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It is probably best that you purchase it from a store. American mistletoe (Phoradendron leucacarpum) is a native plant that is parasitic on trees and can severely damage or even kill them over time. It is fairly common in our regional landscape, particularly found on cedar elm (Ulmus crassifolia) and oak (Quercus spp.), which are two of its favorite host trees.

Small greenish flowers give rise to sticky white berries that are spread from tree to tree by birds and arboreal mammals such as squirrels. The berries get lodged into a crevice in a branch and, if conditions are right, they will sprout root-like structures called haustoria. These haustoria grow into the circulatory system of the tree and draw moisture and nutrients from it. Large established colonies of mistletoe can completely engulf the entire canopy of a tree and literally suck the life out of it while also smothering it. Once mistletoe is in place, it cannot be killed without harming the tree; the only way to completely get rid of it is to remove the section of the branch on which it is growing.

It is a shame that a plant that is so beloved is so harmful. Other examples of parasitic plants that grow in our region are the beautiful and somewhat benign Indian paintbrush (Castilleja spp.) that grows with field grasses and herbaceous plants, and dodder (Cuscuta spp.), a very destructive, full-blown parasite which looks like orange silly string and smothers its host plants, rapidly sucking the life out of them like a vegetative vampire!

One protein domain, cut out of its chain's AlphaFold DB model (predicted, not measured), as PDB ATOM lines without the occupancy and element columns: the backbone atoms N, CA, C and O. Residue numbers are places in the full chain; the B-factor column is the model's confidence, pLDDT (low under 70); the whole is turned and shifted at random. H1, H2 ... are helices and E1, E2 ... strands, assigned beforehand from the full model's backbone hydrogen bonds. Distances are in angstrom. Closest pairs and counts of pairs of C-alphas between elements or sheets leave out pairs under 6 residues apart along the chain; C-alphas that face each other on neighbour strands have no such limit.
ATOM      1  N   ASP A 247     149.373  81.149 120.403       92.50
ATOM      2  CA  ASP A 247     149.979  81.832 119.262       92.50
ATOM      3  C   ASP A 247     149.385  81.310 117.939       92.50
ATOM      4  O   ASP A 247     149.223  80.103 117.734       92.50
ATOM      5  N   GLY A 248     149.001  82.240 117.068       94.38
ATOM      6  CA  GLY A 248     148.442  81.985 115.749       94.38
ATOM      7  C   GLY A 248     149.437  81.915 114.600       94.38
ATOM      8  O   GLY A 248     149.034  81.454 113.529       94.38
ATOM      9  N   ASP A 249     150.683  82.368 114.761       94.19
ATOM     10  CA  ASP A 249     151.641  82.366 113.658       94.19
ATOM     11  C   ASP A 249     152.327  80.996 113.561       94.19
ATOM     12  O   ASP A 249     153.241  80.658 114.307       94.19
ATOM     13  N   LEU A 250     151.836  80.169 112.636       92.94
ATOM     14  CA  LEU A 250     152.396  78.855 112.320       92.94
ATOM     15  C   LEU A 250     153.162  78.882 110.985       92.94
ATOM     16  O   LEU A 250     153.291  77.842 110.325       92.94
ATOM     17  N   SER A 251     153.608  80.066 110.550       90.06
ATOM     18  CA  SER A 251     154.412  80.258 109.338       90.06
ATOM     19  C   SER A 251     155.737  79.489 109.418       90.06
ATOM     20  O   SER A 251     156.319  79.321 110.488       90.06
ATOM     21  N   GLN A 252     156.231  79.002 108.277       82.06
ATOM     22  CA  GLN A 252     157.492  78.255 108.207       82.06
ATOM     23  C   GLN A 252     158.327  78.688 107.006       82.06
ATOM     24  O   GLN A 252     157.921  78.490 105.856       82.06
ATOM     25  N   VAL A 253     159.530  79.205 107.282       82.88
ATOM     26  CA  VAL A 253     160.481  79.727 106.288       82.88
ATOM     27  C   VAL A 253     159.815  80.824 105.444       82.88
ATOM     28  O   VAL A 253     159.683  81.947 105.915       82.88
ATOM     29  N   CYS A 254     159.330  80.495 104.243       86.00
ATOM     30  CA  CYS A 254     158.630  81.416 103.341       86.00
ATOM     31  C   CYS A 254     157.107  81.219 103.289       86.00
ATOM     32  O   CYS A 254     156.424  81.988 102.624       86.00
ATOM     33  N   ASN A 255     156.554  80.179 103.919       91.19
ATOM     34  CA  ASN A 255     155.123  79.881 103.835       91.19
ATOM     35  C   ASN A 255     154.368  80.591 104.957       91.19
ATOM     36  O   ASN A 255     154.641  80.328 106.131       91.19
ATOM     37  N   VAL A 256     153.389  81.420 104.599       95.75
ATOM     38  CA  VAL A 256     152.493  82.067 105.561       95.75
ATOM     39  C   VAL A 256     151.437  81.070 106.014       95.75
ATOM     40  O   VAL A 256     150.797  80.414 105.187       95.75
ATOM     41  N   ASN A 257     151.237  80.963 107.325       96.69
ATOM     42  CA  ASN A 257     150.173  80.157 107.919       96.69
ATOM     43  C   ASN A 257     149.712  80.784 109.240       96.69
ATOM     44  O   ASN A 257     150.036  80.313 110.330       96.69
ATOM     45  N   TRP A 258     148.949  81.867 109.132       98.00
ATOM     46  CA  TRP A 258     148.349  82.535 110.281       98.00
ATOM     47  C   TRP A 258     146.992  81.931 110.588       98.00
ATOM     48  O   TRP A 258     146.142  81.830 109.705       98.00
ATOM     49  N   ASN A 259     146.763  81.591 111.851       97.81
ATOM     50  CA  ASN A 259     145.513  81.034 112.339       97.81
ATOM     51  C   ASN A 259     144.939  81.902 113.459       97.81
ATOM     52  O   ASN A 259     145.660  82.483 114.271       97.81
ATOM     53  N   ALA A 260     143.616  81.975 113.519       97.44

Darrin Duling is the former director of Mercer Botanic Gardens in Humble. Send your questions to This email address is being protected from spambots. You need JavaScript enabled to view it..

Darrin Duling
Author: Darrin DulingEmail: This email address is being protected from spambots. You need JavaScript enabled to view it.
I am the director of Mercer Botanic Gardens located at 22306 Aldine Westfield Road in Humble. I hold The Royal Horticultural Society of England certificate of training, The Royal Botanic Gardens, Kew, diploma of horticulture and a Master of Science degree in plant taxonomy from the University of Reading, England. I have worked in botanic gardens in England, Thailand, Florida and New York, and was sole proprietor of Duling Designs LLC, a landscape design/consultation business in Greenwich, Conn. My botanical explorations have taken me to Brazil, Brunei, Sabah, Singapore, Thailand, Peru and other exotic destinations.